To achieve an equal color profile throughout all of the applications that you use, and profile all applications are able to process, we will choose Single curve + matrix.

You can edit the Profile Name to your liking. I usually use the format like this: %dns(that’s the name of your screen) 6500k or %dns 5000k because I work with two different color profiles, as mentioned before.

Profiling
Profiling

Now we are getting towards the end already.

Step 3: The Calibration Process

Now if you have followed all previous steps, you can click on Calibrate & Profile.

DisplayCAL will now display a box on your screen which indicates the place where you should place your Spyder5.

Please note: Make sure you attach the Spyder5 device to the screen properly so that there is no space in between the Spyder5 and the screen itself. Tilt your monitor backward for this or use some tape to fix the cable to the frame of the screen (protip).

Now click on Start Measurement, this will take a few seconds and DisplayCAL will present you with a chart:

Adjust White Levels And RGB
Adjust White Levels And RGB

Now DisplayCAL will take a new measurement every few seconds to check the values you changed.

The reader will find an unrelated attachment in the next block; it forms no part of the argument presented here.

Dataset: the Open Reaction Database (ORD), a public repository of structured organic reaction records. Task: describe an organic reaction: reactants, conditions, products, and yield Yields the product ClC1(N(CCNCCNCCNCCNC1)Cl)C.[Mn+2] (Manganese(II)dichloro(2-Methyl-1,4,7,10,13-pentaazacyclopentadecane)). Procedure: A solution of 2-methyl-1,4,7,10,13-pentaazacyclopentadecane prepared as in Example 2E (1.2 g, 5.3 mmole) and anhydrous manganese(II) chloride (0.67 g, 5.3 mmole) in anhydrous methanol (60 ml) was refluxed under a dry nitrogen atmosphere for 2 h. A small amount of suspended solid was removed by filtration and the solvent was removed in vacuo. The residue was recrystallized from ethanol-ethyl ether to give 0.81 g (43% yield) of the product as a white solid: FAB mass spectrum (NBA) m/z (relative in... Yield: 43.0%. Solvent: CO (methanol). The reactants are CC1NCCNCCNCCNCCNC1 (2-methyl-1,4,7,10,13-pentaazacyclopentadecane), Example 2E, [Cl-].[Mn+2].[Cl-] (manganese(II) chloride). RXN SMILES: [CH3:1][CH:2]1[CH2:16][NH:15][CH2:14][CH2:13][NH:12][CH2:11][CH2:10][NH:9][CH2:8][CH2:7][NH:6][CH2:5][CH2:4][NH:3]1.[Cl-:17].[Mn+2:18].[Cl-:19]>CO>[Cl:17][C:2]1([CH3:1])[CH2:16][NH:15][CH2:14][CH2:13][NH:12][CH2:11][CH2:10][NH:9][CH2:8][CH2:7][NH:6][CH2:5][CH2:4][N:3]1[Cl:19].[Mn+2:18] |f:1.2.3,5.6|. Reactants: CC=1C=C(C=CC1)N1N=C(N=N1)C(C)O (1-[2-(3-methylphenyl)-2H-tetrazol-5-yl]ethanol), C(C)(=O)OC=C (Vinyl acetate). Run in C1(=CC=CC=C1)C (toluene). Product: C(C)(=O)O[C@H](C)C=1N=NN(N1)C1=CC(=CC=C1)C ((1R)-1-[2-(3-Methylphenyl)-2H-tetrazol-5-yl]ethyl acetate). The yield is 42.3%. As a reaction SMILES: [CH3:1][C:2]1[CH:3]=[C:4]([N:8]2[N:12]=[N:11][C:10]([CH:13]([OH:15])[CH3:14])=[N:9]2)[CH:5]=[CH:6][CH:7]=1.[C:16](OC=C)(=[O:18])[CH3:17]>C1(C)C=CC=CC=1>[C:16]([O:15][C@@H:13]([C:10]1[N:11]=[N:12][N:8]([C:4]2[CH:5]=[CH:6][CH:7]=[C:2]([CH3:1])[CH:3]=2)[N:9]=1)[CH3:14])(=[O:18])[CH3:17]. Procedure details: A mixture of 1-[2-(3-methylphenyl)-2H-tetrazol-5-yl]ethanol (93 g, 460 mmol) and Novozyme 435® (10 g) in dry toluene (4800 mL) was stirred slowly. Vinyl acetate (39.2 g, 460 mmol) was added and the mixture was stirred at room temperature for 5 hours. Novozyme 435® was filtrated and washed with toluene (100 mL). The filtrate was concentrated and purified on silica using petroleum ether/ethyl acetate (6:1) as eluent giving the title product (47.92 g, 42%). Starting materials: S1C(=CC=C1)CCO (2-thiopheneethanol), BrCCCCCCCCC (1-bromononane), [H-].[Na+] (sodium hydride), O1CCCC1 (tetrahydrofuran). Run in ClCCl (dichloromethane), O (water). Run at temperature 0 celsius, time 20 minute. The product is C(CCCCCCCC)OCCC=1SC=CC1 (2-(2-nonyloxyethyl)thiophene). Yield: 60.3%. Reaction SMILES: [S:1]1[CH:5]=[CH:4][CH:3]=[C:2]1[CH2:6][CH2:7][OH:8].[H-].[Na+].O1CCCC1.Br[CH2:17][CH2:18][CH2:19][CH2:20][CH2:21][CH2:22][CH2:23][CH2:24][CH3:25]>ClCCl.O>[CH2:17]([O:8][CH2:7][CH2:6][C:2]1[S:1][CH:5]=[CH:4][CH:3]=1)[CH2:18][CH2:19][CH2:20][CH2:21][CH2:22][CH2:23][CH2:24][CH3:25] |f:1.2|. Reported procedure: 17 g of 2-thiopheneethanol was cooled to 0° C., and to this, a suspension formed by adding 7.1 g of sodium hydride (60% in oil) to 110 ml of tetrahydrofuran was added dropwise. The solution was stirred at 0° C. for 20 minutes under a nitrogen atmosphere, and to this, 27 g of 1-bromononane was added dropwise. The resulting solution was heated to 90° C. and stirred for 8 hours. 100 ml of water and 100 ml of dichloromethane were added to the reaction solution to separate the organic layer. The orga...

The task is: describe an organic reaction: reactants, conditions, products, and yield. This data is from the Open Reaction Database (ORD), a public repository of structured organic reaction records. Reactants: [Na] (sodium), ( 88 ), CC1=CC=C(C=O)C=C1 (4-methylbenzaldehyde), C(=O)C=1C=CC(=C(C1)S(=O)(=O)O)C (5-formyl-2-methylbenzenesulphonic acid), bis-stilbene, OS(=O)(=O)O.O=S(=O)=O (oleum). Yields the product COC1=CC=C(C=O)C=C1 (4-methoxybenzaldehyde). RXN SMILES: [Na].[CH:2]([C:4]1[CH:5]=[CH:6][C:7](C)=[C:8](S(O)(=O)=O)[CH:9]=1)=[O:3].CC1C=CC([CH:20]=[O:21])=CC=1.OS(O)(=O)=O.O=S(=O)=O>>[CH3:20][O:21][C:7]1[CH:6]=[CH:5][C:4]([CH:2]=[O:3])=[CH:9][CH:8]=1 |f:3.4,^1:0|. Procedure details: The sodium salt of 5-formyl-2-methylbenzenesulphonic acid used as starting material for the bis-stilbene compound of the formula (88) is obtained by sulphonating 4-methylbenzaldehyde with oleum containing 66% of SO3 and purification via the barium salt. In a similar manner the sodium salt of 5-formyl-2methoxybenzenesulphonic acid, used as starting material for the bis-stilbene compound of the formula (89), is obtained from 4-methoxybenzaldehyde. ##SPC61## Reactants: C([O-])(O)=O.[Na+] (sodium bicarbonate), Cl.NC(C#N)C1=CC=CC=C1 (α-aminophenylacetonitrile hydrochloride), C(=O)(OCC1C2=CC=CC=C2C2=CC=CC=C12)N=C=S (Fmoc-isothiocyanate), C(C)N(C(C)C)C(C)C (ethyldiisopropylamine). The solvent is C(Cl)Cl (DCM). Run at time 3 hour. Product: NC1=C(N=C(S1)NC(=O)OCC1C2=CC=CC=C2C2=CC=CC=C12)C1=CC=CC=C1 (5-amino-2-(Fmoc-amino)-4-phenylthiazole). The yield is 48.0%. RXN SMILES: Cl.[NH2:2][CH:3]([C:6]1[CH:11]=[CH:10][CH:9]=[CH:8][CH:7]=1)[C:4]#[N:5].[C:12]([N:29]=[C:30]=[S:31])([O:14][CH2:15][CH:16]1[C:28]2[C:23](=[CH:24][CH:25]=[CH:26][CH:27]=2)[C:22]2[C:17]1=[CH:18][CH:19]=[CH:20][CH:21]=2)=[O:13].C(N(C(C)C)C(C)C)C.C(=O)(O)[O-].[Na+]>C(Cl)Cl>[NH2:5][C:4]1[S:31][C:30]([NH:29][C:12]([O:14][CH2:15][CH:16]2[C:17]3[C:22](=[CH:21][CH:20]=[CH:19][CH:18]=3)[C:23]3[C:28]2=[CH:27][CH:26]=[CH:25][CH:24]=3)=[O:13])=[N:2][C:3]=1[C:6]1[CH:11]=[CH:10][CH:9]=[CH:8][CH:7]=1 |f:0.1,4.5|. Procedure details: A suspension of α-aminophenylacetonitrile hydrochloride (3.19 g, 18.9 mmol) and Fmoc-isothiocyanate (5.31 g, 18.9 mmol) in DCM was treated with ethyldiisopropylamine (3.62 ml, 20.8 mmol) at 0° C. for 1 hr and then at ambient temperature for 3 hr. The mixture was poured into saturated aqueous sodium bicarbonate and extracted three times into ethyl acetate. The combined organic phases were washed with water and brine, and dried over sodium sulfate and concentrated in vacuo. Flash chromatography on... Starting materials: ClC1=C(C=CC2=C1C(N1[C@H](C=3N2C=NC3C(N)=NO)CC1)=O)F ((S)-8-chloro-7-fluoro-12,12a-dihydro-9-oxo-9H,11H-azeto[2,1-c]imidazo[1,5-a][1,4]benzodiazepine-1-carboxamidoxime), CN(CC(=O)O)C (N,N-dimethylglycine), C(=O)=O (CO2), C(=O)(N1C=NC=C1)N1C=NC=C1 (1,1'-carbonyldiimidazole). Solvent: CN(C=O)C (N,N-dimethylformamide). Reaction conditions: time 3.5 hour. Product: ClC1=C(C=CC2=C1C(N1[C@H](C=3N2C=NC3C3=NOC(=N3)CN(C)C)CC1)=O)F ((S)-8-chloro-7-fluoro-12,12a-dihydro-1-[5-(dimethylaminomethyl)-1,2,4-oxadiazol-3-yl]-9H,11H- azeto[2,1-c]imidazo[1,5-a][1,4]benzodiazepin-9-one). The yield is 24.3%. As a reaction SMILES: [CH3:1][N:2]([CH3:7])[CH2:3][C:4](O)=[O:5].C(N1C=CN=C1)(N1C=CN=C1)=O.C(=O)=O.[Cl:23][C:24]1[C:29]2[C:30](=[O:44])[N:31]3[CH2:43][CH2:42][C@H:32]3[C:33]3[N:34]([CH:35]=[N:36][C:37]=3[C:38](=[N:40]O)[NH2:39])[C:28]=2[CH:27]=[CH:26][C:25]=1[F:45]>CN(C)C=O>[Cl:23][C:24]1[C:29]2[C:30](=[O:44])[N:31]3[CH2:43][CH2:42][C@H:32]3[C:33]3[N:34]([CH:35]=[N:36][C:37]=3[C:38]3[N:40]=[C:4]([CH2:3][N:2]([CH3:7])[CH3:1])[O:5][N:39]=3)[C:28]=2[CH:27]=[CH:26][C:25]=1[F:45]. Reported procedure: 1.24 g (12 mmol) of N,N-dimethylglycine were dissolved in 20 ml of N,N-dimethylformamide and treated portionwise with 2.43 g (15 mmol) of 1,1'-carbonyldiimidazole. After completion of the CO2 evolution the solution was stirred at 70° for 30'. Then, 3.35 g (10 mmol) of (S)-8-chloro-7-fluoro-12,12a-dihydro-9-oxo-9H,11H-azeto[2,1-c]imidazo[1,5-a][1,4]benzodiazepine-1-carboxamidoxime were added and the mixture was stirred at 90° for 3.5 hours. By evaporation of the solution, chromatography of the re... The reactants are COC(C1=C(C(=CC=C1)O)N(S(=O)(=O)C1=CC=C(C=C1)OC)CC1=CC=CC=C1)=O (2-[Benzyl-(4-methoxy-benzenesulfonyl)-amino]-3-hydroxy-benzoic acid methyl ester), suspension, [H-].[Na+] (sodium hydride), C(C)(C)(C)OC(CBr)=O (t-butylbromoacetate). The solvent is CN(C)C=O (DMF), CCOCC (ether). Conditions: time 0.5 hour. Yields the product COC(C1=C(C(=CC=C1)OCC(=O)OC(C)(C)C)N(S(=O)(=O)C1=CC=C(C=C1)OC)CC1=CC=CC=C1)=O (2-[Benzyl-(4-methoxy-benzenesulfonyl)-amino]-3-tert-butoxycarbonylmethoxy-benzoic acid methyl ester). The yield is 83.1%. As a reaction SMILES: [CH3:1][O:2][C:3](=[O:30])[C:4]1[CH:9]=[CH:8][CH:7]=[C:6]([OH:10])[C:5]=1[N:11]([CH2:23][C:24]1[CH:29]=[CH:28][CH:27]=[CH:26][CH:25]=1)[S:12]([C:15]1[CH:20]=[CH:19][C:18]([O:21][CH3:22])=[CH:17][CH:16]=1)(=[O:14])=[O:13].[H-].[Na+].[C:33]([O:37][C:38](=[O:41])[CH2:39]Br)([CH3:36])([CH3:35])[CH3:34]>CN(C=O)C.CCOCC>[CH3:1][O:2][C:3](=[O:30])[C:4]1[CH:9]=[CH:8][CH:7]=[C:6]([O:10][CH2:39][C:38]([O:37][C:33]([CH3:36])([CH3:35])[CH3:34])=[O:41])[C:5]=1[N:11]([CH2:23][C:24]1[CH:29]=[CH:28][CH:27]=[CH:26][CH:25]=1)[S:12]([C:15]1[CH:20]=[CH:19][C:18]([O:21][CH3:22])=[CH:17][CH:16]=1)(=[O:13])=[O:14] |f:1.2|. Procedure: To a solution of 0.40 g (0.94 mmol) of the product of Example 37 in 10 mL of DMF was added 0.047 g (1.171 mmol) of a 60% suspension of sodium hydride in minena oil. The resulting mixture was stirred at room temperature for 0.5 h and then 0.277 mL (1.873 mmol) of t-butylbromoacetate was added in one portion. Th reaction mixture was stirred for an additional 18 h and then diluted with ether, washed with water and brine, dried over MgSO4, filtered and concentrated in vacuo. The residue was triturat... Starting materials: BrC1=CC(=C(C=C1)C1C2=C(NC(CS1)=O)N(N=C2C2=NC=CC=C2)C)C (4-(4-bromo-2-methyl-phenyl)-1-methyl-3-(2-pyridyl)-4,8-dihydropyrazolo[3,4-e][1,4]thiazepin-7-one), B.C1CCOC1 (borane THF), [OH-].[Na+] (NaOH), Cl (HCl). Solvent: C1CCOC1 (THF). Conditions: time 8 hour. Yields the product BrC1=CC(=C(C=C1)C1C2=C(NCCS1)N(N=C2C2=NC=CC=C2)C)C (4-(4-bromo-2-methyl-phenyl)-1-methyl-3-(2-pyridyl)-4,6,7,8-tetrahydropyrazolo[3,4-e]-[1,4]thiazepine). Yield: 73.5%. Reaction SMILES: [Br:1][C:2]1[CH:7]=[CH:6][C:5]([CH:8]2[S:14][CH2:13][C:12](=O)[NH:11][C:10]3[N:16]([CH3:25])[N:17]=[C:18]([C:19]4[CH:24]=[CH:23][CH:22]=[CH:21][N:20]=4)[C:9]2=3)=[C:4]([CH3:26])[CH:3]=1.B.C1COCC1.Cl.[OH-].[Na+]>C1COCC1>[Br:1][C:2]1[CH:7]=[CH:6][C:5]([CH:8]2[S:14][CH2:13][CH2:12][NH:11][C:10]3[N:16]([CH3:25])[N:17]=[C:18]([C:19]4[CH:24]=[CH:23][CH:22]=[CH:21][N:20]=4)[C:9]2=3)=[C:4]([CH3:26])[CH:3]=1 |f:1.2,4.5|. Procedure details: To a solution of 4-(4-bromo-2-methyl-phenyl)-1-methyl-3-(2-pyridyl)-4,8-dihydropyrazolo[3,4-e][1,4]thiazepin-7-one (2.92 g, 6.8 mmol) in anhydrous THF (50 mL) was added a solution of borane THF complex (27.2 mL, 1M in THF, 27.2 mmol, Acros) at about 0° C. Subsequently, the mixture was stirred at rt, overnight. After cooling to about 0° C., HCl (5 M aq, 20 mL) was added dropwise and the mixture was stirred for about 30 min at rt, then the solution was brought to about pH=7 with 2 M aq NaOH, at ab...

NOTE: Those values need to be changed on your screen itself. So you press the menu button on your monitor and find the color adjustment options. Now you start adjusting the colors so that all colors meet in the middle. After adjusting colors, you adjust the brightness to be in the middle too.

After adjusting brightness, its possible you need to make minor adjustments to color again. Do this as accurate as possible so that all 4 sliders are exactly middle out.

If you reached the desired levels, hit Stop Measurement and click on Continue to calibration.

Now go for a walk because this will take at least 30 minutes up to possibly 2 hours.

You don’t need to do anything. Just leave the calibration run through.

 

Step 4: Wrapping Up

After that was running through you are almost done.

You will get presented with the results of the calibration.

Installing The Profile
Installing The Profile

This is it! You successfully installed the calibrated your screen and installed the new profile. The profile will get loaded every time you start your computer automatically. You can manage the different profiles by right-clicking the DisplayCAL symbol in your task bar.